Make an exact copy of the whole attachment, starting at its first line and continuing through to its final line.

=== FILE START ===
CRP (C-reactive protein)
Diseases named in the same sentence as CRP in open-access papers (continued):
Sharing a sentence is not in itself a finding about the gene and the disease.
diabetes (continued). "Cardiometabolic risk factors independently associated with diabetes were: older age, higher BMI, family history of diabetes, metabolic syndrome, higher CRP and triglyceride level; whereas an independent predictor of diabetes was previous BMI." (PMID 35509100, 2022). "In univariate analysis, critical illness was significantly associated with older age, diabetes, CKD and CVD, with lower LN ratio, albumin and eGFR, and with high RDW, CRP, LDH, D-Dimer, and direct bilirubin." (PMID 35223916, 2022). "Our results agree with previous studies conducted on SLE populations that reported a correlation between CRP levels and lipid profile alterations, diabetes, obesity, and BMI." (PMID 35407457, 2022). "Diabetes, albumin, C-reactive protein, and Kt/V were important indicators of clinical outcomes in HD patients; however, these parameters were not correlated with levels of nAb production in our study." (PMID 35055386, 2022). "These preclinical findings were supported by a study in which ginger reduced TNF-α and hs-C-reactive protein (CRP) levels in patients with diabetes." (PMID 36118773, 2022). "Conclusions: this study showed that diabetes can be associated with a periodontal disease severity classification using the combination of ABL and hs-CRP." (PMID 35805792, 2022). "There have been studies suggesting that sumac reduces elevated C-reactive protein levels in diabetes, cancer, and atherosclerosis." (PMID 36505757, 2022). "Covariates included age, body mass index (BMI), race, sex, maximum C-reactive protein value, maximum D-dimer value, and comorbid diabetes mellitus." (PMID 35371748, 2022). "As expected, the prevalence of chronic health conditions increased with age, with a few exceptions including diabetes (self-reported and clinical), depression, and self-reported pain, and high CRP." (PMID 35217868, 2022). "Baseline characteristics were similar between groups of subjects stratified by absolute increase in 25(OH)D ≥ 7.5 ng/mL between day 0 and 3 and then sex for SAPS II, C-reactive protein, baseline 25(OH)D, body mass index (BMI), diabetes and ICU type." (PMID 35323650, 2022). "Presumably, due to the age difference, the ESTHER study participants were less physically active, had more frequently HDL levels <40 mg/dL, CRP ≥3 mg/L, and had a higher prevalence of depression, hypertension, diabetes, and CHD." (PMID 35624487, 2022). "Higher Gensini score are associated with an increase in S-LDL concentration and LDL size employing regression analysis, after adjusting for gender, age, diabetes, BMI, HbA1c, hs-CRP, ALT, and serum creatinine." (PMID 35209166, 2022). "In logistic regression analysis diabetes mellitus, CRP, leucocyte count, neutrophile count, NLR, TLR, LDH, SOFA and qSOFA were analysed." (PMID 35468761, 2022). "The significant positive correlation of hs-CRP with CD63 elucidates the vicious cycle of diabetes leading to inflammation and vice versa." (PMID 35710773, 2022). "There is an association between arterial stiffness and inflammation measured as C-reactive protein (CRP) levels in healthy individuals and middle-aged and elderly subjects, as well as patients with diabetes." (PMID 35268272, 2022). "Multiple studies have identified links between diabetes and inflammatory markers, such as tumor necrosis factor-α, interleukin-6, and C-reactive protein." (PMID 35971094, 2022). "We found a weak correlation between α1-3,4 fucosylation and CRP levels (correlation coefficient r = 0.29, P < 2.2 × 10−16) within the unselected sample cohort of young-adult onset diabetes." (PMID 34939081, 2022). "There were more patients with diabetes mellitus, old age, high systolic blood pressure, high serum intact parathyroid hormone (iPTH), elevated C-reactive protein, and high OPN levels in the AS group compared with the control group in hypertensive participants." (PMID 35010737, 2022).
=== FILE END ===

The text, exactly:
CRP (C-reactive protein)
Diseases named in the same sentence as CRP in open-access papers (continued):
Sharing a sentence is not in itself a finding about the gene and the disease.
diabetes (continued). "Cardiometabolic risk factors independently associated with diabetes were: older age, higher BMI, family history of diabetes, metabolic syndrome, higher CRP and triglyceride level; whereas an independent predictor of diabetes was previous BMI." (PMID 35509100, 2022). "In univariate analysis, critical illness was significantly associated with older age, diabetes, CKD and CVD, with lower LN ratio, albumin and eGFR, and with high RDW, CRP, LDH, D-Dimer, and direct bilirubin." (PMID 35223916, 2022). "Our results agree with previous studies conducted on SLE populations that reported a correlation between CRP levels and lipid profile alterations, diabetes, obesity, and BMI." (PMID 35407457, 2022). "Diabetes, albumin, C-reactive protein, and Kt/V were important indicators of clinical outcomes in HD patients; however, these parameters were not correlated with levels of nAb production in our study." (PMID 35055386, 2022). "These preclinical findings were supported by a study in which ginger reduced TNF-α and hs-C-reactive protein (CRP) levels in patients with diabetes." (PMID 36118773, 2022). "Conclusions: this study showed that diabetes can be associated with a periodontal disease severity classification using the combination of ABL and hs-CRP." (PMID 35805792, 2022). "There have been studies suggesting that sumac reduces elevated C-reactive protein levels in diabetes, cancer, and atherosclerosis." (PMID 36505757, 2022). "Covariates included age, body mass index (BMI), race, sex, maximum C-reactive protein value, maximum D-dimer value, and comorbid diabetes mellitus." (PMID 35371748, 2022). "As expected, the prevalence of chronic health conditions increased with age, with a few exceptions including diabetes (self-reported and clinical), depression, and self-reported pain, and high CRP." (PMID 35217868, 2022). "Baseline characteristics were similar between groups of subjects stratified by absolute increase in 25(OH)D ≥ 7.5 ng/mL between day 0 and 3 and then sex for SAPS II, C-reactive protein, baseline 25(OH)D, body mass index (BMI), diabetes and ICU type." (PMID 35323650, 2022). "Presumably, due to the age difference, the ESTHER study participants were less physically active, had more frequently HDL levels <40 mg/dL, CRP ≥3 mg/L, and had a higher prevalence of depression, hypertension, diabetes, and CHD." (PMID 35624487, 2022). "Higher Gensini score are associated with an increase in S-LDL concentration and LDL size employing regression analysis, after adjusting for gender, age, diabetes, BMI, HbA1c, hs-CRP, ALT, and serum creatinine." (PMID 35209166, 2022). "In logistic regression analysis diabetes mellitus, CRP, leucocyte count, neutrophile count, NLR, TLR, LDH, SOFA and qSOFA were analysed." (PMID 35468761, 2022). "The significant positive correlation of hs-CRP with CD63 elucidates the vicious cycle of diabetes leading to inflammation and vice versa." (PMID 35710773, 2022). "There is an association between arterial stiffness and inflammation measured as C-reactive protein (CRP) levels in healthy individuals and middle-aged and elderly subjects, as well as patients with diabetes." (PMID 35268272, 2022). "Multiple studies have identified links between diabetes and inflammatory markers, such as tumor necrosis factor-α, interleukin-6, and C-reactive protein." (PMID 35971094, 2022). "We found a weak correlation between α1-3,4 fucosylation and CRP levels (correlation coefficient r = 0.29, P < 2.2 × 10−16) within the unselected sample cohort of young-adult onset diabetes." (PMID 34939081, 2022). "There were more patients with diabetes mellitus, old age, high systolic blood pressure, high serum intact parathyroid hormone (iPTH), elevated C-reactive protein, and high OPN levels in the AS group compared with the control group in hypertensive participants." (PMID 35010737, 2022).